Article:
Crunch is an often-discussed problem in the video game industry, and while it's an important issue, it's unfortunately seen as a necessary evil by some when trying to get a game to release by a certain date. Through examining the development of big triple-A games like Uncharted 4 and Halo Wars, Schreier explores how crunch can benefit games but still be a detriment to those who work on them. What makes the discussion of this topic more fair-minded is that Schreier goes into how some developers enjoyed crunch because it helped them feel like they were making stupendous progress on a project they enjoyed working on, when not feeling fatigue or missing their loved ones due to how much of their life was taken up by their work.

One Developer versus Hundreds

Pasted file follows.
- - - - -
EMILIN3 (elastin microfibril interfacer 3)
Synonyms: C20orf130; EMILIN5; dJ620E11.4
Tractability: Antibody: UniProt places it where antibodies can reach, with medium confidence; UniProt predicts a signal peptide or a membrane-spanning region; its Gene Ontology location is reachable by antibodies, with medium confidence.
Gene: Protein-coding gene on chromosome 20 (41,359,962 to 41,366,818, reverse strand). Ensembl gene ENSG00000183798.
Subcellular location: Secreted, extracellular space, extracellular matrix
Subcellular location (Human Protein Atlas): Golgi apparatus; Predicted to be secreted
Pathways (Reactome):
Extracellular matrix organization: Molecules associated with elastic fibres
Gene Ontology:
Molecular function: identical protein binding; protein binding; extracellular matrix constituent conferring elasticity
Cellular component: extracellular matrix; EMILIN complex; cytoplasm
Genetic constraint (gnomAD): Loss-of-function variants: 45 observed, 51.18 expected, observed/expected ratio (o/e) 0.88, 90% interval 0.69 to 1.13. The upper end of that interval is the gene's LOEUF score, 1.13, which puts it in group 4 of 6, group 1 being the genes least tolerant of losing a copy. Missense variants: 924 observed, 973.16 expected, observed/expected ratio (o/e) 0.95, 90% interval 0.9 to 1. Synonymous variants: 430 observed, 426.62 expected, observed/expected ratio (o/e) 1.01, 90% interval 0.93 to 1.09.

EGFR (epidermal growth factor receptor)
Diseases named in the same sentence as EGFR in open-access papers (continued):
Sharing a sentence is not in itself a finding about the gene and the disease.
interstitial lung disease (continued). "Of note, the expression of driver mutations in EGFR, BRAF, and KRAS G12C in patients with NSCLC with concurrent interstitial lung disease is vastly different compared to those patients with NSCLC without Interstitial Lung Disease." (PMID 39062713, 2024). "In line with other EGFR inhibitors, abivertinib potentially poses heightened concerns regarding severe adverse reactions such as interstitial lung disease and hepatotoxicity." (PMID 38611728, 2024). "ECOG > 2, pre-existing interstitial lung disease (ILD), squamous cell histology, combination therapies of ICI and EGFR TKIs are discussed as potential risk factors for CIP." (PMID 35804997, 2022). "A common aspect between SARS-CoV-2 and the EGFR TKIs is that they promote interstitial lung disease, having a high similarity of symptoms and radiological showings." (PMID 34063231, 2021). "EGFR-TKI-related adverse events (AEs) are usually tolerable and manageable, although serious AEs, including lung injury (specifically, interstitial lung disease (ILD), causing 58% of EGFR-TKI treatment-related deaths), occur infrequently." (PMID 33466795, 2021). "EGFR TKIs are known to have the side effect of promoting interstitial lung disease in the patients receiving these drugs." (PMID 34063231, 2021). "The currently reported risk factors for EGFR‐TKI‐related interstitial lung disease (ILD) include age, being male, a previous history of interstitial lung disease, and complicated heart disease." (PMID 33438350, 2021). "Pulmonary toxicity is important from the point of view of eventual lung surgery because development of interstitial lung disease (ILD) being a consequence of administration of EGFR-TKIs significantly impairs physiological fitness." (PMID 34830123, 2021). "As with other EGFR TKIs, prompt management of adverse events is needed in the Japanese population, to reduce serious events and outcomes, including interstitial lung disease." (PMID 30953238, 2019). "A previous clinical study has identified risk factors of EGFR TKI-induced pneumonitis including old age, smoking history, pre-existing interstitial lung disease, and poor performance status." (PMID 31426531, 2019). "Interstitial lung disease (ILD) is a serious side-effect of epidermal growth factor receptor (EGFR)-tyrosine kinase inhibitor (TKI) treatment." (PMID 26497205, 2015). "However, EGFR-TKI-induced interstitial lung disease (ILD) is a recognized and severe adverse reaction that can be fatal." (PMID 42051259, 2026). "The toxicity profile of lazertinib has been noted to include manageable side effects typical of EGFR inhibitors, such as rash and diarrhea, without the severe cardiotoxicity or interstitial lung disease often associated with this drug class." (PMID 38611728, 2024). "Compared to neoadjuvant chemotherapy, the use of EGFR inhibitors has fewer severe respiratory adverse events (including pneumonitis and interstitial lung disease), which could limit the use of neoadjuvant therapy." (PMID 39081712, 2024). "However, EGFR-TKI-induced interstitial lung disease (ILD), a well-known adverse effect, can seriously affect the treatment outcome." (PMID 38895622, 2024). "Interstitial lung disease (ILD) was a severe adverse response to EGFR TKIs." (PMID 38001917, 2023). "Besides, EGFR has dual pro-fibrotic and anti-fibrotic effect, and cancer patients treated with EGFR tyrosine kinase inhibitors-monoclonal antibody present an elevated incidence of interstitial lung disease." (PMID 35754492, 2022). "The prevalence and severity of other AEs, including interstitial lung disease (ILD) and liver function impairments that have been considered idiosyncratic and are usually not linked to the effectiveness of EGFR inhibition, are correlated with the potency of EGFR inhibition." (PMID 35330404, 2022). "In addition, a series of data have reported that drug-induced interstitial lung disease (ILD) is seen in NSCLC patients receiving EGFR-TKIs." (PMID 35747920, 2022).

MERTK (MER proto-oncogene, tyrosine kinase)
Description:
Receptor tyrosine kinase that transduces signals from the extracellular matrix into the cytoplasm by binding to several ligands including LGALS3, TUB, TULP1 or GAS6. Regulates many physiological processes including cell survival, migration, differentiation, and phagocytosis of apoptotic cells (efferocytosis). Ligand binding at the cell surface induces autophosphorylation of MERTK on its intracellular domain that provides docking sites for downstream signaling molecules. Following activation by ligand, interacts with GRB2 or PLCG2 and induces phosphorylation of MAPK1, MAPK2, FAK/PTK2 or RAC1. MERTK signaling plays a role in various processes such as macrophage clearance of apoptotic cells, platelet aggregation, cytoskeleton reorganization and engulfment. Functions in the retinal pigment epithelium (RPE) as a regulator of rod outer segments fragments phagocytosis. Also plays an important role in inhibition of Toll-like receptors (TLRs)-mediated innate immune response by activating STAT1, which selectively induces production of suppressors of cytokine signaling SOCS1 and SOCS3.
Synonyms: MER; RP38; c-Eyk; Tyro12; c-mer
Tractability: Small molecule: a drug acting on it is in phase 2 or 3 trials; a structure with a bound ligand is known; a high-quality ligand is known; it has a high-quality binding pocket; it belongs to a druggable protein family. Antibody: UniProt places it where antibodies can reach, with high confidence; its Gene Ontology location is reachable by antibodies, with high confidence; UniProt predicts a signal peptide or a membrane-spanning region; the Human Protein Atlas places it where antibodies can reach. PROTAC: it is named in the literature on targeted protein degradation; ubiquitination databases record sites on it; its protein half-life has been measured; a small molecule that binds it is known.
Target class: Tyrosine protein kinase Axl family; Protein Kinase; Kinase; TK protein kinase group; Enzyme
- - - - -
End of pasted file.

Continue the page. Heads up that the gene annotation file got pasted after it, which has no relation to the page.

When a game is going through development, the size of the development team is another significant factor in determining how much money and time it may take for the game to release. While triple-A games like Uncharted 4 and The Witcher 3 had hundreds of people on their team, indie games tend to have a fraction of that. For example, The Witcher 3 benefited from an entire Quest Department, whereas Stardew Valley had only one developer -- the creator, Eric Barone -- until the game started gaining traction and caught the attention of Chucklefish Games, bringing it some outside help. 

Learning about some of the key differences between indie and triple-A game development, and how the development of these games can still face similar types of problems despite their differences, is interesting to say the least. No matter which type of game you're a fan of, it really puts into perspective how different games can succeed, even when the end result is impossible to predict.

Blood, Sweat, and Pixels is available on Amazon both physically and digitally. An audio book version, narrated by Ray Chase (Final Fantasy XV) is also available.

Published Jan. 10th 2018